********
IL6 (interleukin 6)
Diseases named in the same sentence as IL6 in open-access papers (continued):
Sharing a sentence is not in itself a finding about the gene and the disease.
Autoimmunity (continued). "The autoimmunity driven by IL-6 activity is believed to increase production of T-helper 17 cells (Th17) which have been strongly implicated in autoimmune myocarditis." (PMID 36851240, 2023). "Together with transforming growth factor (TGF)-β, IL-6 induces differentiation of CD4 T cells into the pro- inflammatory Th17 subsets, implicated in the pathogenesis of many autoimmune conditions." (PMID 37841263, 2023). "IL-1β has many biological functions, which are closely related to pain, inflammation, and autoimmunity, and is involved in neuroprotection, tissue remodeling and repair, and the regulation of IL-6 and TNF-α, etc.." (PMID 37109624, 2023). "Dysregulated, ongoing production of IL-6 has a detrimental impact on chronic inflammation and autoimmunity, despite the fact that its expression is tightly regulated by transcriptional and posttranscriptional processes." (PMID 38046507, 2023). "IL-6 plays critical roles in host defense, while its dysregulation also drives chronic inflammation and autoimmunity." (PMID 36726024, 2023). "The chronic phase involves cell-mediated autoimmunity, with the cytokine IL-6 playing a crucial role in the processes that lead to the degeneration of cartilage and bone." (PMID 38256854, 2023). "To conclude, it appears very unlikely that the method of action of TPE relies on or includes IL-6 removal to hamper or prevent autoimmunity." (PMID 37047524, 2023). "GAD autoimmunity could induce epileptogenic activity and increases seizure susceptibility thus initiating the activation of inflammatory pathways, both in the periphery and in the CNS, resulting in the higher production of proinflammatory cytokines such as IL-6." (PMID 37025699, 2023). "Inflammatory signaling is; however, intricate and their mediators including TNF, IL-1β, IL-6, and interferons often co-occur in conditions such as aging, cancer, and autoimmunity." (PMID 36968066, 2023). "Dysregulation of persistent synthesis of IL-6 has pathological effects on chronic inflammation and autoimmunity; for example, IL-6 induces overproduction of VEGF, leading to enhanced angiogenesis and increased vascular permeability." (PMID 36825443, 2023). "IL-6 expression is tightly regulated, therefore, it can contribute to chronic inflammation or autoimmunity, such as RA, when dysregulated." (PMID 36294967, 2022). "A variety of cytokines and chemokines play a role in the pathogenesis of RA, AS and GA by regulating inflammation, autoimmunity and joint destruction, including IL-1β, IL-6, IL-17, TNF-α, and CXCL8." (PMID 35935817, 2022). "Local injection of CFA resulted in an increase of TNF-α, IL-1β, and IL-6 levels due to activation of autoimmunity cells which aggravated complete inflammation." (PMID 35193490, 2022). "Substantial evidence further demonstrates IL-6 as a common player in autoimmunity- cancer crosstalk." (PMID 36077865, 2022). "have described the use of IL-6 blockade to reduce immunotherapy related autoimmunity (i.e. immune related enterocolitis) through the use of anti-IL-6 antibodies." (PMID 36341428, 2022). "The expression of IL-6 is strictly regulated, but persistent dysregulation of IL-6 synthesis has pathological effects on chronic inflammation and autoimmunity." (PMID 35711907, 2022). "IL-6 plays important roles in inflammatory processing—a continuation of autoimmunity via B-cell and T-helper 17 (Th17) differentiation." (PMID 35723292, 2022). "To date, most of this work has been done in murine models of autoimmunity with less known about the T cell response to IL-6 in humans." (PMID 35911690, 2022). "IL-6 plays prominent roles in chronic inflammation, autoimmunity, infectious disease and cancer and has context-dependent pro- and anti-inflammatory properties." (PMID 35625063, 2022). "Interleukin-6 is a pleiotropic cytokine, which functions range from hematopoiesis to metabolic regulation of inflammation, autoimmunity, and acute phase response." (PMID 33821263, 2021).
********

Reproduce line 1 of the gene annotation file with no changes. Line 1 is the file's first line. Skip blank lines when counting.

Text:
IL6 (interleukin 6)